Death of a Treaty
WORKERS, JULY 2008 ISSUE
A YouGov poll of 1,000 British voters, conducted after Ireland's No vote, found that they thought by a margin of nearly four to one that the Lisbon Treaty should be dropped. 54 per cent agreed that "the government should drop the Lisbon treaty and not try and ratify it." Only 14 per cent said, "The government should carry on and ratify the Lisbon treaty in the UK."
Despite this, European Commission President Barroso said, "The Treaty is not dead. The Treaty is alive." EU law clearly states that all 27 member states must ratify the Treaty before it can come into force. Ireland has voted not to ratify it, so it is dead. French President Nicolas Sarkozy said, "They [the Irish] are bloody fools. They have been stuffing their faces at Europe's expense for years and now they dump us in the s***." Steve Richards argued in the Independent, "the referendum and the power it gives to a tiny number of voters in one small country shows the EU is democratic to the point of paralysis."
Axel Schäfer, SPD leader in the German Bundestag, said, "We think it is a real cheek that the country that has benefited most from the EU should do this. ... With all respect for the Irish vote, we cannot allow the huge majority of Europe to be duped by a minority of a minority of a minority." Wolfgang Schaeuble, German Interior Minister, said, "a few million Irish cannot decide on behalf of 495 million Europeans." He also said, "I am completely certain that in Europe, there is on the whole a very clear majority in favour of the pursuit of European unification."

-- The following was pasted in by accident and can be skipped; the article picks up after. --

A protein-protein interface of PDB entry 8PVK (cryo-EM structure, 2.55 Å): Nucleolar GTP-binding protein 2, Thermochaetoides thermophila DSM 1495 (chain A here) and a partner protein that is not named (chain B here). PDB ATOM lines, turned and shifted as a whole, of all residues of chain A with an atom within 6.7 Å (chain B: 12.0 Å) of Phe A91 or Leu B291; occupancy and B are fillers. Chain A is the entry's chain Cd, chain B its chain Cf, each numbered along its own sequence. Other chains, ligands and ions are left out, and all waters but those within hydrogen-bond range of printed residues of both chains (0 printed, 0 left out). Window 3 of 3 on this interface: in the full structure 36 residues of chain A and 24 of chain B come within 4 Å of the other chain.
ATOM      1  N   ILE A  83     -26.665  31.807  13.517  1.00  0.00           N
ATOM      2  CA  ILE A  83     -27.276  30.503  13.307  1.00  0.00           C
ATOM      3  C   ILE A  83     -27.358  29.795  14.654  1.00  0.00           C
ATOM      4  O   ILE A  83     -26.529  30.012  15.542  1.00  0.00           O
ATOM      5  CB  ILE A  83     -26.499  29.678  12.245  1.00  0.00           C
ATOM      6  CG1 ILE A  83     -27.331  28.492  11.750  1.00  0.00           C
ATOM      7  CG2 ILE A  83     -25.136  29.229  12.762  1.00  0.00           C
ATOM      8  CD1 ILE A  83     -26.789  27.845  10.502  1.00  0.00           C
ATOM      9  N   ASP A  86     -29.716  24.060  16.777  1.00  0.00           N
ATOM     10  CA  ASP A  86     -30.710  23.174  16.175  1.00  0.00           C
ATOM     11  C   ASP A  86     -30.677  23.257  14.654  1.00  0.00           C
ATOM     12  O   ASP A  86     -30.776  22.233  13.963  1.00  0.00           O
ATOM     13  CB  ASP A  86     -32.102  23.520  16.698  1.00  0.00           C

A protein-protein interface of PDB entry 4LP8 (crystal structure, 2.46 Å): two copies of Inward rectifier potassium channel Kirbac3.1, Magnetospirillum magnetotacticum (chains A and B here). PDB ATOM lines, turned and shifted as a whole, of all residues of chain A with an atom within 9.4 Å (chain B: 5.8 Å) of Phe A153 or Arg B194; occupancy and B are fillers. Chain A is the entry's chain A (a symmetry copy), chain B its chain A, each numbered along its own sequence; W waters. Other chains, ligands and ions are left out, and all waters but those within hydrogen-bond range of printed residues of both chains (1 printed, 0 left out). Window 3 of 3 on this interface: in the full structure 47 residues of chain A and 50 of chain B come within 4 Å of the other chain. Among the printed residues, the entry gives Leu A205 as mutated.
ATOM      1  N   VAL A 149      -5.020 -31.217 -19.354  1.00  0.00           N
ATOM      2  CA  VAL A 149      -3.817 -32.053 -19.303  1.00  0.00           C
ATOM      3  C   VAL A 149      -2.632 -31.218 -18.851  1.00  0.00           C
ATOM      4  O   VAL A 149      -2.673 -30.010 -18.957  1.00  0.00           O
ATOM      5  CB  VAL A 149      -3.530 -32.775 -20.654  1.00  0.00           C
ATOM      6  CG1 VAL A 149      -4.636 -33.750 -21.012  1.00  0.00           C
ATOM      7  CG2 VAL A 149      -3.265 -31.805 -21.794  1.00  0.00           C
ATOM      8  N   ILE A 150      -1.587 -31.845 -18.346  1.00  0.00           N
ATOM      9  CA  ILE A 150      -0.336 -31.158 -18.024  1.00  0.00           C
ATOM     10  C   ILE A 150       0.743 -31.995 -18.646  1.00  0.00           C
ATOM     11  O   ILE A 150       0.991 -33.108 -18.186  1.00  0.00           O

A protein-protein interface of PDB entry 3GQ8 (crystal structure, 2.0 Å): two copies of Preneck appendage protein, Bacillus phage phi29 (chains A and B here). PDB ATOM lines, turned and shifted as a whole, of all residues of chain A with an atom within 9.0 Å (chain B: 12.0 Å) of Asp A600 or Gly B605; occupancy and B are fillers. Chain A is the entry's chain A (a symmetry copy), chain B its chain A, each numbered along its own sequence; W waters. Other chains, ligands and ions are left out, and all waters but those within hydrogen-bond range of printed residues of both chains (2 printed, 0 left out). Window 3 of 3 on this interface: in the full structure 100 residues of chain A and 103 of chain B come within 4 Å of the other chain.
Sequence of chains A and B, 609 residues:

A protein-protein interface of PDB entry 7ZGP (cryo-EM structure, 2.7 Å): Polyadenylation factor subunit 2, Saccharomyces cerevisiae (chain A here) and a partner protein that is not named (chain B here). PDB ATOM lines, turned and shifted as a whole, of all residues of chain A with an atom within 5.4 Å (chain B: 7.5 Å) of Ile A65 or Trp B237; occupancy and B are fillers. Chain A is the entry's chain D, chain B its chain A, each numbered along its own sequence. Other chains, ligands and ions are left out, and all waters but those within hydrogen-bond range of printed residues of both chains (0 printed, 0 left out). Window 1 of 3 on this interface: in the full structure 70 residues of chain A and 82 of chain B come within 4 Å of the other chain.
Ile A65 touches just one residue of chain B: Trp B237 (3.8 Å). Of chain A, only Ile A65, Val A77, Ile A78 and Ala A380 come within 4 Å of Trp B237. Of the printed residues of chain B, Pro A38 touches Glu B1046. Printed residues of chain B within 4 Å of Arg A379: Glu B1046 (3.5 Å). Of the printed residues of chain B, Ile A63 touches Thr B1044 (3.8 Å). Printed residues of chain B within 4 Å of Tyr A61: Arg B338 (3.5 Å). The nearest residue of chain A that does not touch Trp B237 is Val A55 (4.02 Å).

Really? Polls suggest that 75 per cent of citizens across the EU want a referendum on any treaty that transfers further powers to the EU. Majorities would vote No to such a treaty in 16 EU countries, including Germany and Britain: polls suggest that voters in Britain would reject the Treaty by a margin of two to one. As Estonia's Foreign Minister Urmas Paet said, "The no vote is not an Irish problem, it is a European problem. If the whole of Europe had voted, the result would have been the same as in Ireland."
In Ireland's vote, 862,415 people voted No, and 752,451 voted Yes – a majority of 109,164. If we add the number of MPs in the 18 parliaments that have voted to ratify the Treaty, assuming a generous majority of 600 MPs in each, that is another 10,800 Yes votes to add to the 752,451 Irish Yeses. Total 763,251. The 862,415 Noes still have the majority, by 98,364.
So of all the people in the whole EU who have been allowed a vote, the majority have voted No. So not "a minority of a minority of a minority". Obviously the EU thinks that MPs' votes should count ten times more than other people's votes!